A makeshift memorial at Place de la Republic in Paris
The Tbilisi Airport at 4:00 in the morning was chaos incarnate. It wasn’t until I was actually in the air on my way to Paris via Warsaw that I had a small fraction of rest to even begin to reflect on the last three weeks of my journey in Georgia as the lights of Tbilisi vanished in the dark skies. But I was also a bit concerned about making my connections to France. On the way to Georgia the EU customs lines at the Warsaw Chopin Airport (who decides to name an airport after a composer?) were unbearably long and this time I only had an hour instead of nine. And then I discovered something about the Georgians that I hadn’t noticed before.
When I exited the plane I obviously wasn’t the only person concerned with getting to a connecting flight on time. At least half of the flight was filled with Georgians on their way to Europe. As we followed the signs and ramps to our flights a confused airport employee told us to wait and then closed an electronic glass door, which cut us off after letting a few of our throng through. She swiped a card and it was locked and we were in the middle of nowhere. She kept motioning for us to turn around. Some of the Georgian family members had been cut of from the rest of us. Now I had been in Tbilisi for three weeks. Georgian men seemed rather low key most of the time. I had been told that they were an emotional people. But it didn’t register the way it would if we were Italy or Spain. And also I was told that they were descended from fierce mountain warriors, as was clear in many of the folk dances. But I hadn’t seen much to confirm that. Suddenly these men were cut off from their wives. Families were separated. And then I heard them speaking in voices, voices well schooled in strong singing, stentorian voices, lungs filled with anger over the rather strange and ultimately stupid move by an airport employee. Her swipe card would not work. She was reduced to tears as the Georgian men behind me were preparing to save their families. Finally her supervisor arrived and chewed her out in fine Polish style. And I looked at these men behind me and said ‘Aha!’ That’s how they managed to stay uniquely Georgian in the face of centuries of outside aggression.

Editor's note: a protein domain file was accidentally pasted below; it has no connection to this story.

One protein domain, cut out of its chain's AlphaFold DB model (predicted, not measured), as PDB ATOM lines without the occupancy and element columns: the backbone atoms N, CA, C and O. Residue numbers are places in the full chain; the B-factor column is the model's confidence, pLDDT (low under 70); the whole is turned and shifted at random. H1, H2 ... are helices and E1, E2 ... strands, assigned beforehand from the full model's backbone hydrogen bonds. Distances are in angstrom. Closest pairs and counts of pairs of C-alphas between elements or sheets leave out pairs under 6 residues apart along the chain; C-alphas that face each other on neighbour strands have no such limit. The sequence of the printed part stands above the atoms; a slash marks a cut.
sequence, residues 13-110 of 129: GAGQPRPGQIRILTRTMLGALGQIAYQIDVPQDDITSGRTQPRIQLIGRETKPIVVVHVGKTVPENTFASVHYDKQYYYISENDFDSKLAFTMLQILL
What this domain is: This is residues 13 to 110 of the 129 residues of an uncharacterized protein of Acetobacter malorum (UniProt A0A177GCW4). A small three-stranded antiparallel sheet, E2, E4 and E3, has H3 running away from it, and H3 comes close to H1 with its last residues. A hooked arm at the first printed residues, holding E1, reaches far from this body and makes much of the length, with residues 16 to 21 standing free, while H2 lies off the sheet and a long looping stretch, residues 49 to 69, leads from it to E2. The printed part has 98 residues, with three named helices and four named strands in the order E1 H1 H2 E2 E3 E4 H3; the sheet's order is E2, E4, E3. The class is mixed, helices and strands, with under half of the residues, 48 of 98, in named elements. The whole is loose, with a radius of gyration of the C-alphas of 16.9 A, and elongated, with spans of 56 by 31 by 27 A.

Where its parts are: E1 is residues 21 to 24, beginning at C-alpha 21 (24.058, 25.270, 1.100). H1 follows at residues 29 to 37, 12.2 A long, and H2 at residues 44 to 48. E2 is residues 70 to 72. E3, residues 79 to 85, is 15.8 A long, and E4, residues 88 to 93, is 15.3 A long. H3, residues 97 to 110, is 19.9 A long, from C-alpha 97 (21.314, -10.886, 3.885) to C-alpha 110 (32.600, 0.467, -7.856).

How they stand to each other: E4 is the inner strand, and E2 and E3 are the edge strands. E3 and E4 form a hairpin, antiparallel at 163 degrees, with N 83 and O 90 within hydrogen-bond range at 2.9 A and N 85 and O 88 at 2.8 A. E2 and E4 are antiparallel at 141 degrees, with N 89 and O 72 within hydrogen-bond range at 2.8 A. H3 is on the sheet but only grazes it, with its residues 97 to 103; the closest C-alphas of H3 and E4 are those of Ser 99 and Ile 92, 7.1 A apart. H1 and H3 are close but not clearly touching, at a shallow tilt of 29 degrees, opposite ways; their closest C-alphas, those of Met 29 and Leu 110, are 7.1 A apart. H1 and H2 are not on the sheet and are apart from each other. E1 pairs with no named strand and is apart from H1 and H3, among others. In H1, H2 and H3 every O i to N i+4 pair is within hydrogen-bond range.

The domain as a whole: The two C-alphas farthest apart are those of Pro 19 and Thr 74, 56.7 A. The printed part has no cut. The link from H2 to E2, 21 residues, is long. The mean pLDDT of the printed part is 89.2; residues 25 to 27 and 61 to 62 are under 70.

A bomb scare at Charles De Gaulle Airport